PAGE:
By contrast, football is structured around the notion that “on any given Sunday” any team can defeat any other team. It is also a very short season in the sense that it is only 17 games. Because it is focused around single games, an expanded playoff field makes more sense because even really good teams can lose a string of close games and still get a chance in the playoffs.

    So, the World Series and the Super Bowl are two very different animals and both are well-suited for their respective sports. However, the NFL playoffs are superior to the trash heap the MLB has made out of its playoff series.

    On other notes, banning shifts is a stupid idea.

    The pitch clock, while understandable, is simply moronic. The shot clock in basketball and the play clock in football are necessary because they are timed events. Procrastination gives the winning team an advantage if there is no incentive to play. In basketball, the shot clock completely changed the nature of the game. And, even with the shot clock and the play clock, “clock management” is integral parts of the strategy in both of those games. The pitch clock adds nothing to the game. It might just make a 19-inning game 30 minutes shorter.

    And don’t get me started on the “spotting” a runner in extra innings rule….

    -Jut

    • Some points:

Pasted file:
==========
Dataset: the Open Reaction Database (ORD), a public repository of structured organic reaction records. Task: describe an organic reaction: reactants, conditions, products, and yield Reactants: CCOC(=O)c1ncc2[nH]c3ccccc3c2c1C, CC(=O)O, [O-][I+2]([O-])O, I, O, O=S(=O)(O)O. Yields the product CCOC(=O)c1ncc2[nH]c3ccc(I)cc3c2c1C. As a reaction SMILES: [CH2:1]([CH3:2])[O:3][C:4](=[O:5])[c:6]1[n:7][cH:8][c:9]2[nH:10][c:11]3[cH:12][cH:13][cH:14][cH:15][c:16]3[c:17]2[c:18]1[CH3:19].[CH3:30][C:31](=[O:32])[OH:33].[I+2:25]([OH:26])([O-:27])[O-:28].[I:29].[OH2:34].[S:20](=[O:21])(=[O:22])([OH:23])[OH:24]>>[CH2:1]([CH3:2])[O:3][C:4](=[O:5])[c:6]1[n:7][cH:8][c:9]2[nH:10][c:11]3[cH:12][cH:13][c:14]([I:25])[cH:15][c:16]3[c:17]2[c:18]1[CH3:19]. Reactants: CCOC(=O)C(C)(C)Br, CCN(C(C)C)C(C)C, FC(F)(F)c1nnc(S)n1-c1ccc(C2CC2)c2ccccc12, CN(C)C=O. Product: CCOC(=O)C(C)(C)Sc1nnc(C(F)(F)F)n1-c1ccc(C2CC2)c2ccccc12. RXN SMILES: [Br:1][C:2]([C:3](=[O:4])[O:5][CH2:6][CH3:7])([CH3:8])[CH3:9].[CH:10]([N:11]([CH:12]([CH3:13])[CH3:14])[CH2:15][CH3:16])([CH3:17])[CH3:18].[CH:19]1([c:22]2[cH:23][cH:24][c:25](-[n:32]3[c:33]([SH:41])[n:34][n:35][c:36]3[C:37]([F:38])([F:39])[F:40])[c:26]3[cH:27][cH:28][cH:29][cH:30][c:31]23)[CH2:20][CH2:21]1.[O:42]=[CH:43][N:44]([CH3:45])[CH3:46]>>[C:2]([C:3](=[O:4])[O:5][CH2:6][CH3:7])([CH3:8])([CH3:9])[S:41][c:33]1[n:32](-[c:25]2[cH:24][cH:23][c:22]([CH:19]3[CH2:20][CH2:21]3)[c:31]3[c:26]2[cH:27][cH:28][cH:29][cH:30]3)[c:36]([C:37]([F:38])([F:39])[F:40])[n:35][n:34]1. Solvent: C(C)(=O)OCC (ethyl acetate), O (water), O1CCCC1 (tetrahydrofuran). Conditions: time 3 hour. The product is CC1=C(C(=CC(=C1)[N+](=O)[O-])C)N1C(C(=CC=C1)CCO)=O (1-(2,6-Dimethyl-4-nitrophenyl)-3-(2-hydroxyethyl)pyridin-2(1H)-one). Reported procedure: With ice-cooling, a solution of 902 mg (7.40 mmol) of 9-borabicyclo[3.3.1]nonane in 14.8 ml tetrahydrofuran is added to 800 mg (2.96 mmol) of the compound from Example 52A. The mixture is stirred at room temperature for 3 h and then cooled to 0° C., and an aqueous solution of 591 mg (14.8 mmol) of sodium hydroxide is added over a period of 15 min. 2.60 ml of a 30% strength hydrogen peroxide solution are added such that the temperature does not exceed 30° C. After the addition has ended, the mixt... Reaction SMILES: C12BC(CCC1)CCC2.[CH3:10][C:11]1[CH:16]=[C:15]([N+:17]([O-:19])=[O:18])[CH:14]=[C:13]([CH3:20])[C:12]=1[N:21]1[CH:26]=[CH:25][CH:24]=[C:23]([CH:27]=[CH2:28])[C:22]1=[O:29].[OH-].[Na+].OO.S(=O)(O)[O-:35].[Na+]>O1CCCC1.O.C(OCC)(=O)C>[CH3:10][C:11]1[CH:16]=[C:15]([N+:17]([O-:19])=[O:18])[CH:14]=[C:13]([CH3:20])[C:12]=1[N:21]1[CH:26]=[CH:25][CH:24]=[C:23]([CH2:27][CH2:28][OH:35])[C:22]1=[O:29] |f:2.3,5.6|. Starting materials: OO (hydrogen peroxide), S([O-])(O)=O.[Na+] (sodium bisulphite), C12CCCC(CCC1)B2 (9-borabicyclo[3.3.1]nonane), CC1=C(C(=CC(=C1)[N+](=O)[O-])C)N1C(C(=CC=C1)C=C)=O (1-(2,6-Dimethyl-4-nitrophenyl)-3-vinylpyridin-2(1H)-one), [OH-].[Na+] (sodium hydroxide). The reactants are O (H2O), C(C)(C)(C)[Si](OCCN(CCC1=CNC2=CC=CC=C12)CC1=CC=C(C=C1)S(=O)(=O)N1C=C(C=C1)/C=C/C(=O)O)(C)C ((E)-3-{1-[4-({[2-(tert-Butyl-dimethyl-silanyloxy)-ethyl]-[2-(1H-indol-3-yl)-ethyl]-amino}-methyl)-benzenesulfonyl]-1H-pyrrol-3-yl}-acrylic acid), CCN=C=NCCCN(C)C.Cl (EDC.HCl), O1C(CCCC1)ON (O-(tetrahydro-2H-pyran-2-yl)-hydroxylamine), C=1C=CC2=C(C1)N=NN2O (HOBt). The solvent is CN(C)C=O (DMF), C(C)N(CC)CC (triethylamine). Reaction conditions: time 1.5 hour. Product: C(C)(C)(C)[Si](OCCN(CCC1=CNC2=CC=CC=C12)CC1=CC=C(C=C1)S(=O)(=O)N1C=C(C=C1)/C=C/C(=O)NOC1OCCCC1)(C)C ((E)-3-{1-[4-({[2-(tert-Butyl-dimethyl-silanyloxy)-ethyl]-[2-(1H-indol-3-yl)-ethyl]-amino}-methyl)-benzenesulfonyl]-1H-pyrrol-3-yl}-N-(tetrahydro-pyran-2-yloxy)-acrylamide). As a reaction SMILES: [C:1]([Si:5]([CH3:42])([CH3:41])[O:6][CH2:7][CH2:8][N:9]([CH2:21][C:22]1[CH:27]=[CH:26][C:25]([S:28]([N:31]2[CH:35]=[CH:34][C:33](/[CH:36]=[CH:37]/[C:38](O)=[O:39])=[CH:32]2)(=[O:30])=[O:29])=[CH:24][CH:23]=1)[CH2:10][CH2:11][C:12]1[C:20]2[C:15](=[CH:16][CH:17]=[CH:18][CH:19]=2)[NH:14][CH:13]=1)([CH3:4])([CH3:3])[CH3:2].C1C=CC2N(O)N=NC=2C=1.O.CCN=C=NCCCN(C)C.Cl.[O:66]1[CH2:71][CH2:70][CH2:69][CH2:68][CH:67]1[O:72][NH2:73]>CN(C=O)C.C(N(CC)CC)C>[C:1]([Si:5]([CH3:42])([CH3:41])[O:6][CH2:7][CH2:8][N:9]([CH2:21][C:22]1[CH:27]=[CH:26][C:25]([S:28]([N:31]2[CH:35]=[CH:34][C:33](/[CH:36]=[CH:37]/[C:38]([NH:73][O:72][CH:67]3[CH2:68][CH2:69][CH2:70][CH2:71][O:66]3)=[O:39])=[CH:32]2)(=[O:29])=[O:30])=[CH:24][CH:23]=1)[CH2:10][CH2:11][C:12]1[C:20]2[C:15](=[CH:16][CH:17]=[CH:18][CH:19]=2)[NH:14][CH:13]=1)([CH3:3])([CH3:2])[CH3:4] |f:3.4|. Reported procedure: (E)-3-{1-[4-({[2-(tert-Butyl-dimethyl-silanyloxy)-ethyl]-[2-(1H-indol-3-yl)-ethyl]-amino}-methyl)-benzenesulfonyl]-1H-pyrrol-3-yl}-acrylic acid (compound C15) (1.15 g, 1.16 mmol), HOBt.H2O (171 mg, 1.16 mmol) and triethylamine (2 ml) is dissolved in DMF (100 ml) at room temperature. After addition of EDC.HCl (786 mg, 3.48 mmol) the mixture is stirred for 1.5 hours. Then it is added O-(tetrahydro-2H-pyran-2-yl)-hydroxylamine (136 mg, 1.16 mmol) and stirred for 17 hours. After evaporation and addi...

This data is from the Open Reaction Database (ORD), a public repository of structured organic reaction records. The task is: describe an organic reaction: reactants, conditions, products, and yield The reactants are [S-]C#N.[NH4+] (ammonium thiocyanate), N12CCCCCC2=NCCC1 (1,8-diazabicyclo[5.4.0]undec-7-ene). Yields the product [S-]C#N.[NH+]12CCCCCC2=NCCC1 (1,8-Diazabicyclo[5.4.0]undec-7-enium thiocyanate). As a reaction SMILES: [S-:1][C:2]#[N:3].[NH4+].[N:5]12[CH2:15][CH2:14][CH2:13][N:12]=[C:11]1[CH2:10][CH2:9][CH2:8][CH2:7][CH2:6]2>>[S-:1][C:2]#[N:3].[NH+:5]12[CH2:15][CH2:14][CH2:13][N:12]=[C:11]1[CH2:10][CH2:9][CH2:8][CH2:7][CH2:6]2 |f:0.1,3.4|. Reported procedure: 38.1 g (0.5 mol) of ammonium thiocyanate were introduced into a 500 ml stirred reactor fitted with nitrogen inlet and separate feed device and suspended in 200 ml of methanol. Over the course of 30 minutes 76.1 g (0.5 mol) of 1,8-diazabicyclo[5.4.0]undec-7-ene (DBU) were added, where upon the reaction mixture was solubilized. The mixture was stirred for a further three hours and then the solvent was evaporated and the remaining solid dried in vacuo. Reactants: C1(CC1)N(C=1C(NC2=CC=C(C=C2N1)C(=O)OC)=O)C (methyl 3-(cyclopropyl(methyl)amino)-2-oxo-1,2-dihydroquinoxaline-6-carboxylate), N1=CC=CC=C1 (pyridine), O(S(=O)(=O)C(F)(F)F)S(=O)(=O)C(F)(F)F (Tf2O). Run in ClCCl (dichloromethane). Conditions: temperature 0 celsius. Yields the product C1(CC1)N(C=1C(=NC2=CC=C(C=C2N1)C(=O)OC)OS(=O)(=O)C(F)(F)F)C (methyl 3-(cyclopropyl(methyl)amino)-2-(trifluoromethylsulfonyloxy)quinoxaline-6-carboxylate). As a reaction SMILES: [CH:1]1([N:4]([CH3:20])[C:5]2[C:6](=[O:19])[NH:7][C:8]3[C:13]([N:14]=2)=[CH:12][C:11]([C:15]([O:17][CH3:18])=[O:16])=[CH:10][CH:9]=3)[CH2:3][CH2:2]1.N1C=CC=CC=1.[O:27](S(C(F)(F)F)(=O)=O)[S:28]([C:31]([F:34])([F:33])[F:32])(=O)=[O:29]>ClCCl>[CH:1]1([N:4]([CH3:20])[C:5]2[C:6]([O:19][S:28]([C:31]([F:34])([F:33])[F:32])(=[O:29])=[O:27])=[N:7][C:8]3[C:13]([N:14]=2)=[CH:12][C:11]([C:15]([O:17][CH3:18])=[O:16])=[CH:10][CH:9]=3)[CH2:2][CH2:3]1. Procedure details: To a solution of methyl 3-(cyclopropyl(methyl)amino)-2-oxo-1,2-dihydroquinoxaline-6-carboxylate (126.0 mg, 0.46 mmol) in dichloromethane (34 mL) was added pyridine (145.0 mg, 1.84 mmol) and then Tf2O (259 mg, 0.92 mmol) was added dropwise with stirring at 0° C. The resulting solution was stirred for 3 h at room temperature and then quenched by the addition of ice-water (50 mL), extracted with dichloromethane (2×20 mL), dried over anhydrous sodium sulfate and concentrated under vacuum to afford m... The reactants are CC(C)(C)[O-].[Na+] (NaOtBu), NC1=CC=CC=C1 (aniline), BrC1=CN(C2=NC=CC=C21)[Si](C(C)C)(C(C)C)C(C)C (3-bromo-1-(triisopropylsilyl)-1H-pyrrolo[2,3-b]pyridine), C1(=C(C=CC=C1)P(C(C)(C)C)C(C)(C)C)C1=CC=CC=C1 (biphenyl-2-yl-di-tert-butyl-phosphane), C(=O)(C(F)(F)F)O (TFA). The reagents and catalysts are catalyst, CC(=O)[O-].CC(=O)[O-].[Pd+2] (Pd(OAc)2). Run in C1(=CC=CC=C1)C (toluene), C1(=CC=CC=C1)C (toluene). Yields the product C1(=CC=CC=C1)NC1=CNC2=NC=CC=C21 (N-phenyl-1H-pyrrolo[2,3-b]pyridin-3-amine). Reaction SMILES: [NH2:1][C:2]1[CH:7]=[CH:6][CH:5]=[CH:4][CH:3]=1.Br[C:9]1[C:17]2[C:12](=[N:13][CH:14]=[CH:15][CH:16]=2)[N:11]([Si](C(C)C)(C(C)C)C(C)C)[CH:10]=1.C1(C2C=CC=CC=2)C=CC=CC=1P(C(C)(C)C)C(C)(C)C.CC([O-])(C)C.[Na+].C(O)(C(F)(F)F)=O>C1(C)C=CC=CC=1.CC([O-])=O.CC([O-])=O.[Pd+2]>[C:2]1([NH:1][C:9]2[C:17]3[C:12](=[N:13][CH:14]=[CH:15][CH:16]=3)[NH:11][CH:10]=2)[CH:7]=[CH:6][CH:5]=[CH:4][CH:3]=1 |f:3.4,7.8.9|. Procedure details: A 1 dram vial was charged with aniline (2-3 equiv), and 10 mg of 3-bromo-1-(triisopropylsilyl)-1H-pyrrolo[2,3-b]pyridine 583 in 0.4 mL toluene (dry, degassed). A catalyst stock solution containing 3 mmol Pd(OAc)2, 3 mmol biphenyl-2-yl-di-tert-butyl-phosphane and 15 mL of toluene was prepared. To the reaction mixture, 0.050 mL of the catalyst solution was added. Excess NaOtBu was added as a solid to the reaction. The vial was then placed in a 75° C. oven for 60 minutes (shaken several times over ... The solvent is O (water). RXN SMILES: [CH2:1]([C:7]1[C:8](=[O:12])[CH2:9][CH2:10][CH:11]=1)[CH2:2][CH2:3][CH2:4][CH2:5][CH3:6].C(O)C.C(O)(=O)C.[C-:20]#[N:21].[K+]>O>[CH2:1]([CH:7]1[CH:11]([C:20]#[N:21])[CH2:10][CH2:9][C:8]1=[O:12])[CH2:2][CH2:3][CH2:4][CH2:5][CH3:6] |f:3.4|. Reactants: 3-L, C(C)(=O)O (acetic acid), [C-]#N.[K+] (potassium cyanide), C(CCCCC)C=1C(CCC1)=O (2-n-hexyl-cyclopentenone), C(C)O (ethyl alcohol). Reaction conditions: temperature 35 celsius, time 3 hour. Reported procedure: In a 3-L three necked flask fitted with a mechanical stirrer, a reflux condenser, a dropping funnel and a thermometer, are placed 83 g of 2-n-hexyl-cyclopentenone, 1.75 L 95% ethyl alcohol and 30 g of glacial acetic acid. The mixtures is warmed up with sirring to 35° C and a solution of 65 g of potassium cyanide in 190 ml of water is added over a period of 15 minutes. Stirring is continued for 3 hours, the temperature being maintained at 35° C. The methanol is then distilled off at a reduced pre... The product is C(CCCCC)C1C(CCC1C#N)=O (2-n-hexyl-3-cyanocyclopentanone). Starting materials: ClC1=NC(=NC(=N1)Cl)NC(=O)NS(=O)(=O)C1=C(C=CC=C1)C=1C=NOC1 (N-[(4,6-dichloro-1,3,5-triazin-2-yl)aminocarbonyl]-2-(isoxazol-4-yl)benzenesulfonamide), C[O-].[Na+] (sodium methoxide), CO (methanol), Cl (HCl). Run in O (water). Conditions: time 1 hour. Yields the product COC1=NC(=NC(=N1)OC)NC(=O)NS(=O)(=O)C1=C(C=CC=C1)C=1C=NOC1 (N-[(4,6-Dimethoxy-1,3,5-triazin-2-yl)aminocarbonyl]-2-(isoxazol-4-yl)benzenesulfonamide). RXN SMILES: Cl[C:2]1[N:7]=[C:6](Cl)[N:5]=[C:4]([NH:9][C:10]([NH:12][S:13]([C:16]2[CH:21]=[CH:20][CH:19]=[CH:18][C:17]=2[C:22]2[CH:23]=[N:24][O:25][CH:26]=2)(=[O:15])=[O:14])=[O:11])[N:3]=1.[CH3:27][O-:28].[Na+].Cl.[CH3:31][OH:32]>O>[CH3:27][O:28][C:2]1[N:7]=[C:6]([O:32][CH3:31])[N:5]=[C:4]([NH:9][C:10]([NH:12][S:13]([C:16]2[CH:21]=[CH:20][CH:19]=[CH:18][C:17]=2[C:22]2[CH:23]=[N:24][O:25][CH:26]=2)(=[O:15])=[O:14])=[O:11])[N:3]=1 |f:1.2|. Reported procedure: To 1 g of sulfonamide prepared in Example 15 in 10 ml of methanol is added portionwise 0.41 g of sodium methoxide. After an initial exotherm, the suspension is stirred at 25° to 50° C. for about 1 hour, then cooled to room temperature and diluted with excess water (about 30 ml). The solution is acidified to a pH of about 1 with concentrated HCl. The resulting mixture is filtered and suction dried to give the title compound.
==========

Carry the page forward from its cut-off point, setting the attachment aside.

1. Good baseball teams have the lowest winning pct. and bad ones the best of all the professional sports. “On any given Sunday” is a myth: the best NFL team wins the vast majority of the time.
      2. I don’t understand your Dodgers comment. Teams lose two of three and three of a five all season long—it literally proves nothing. A three or five game play-off is only less stupid than a single game play-off as a matter of degree. None of them make sense as we evaluate quality of baseball teams.
      3. Banning shifts is a REALLY stupid idea, and proves that the people who run baseball don’t undrstand their own sport.
      4. The pitch clock knocked 20 minutes off off 9 inning minor league games this year without any other negative effects. Utilitarian victory. Making batters stay in the box would take off another 15 minutes.
      5. The “Ghost runner” still is supposedly an accommodation to the %$#@! pandemic and was supposedly going away (like the 7 inning double-headers games did) next season. You note that they aren’t using the disgusting gimmick in the play-offs. (Speaking of integrity: playing under different rules in the season and play-offs…)

      • 1)And the home field advantage is the smallest in any pro sport. That’s why I never understood the maniacal drive to change a century of baseball tradition. So this year the Series starts in the AL park and next year the NL park. I never saw a problem with that setup (but at least we don’t have the All Star game intruding into it any longer).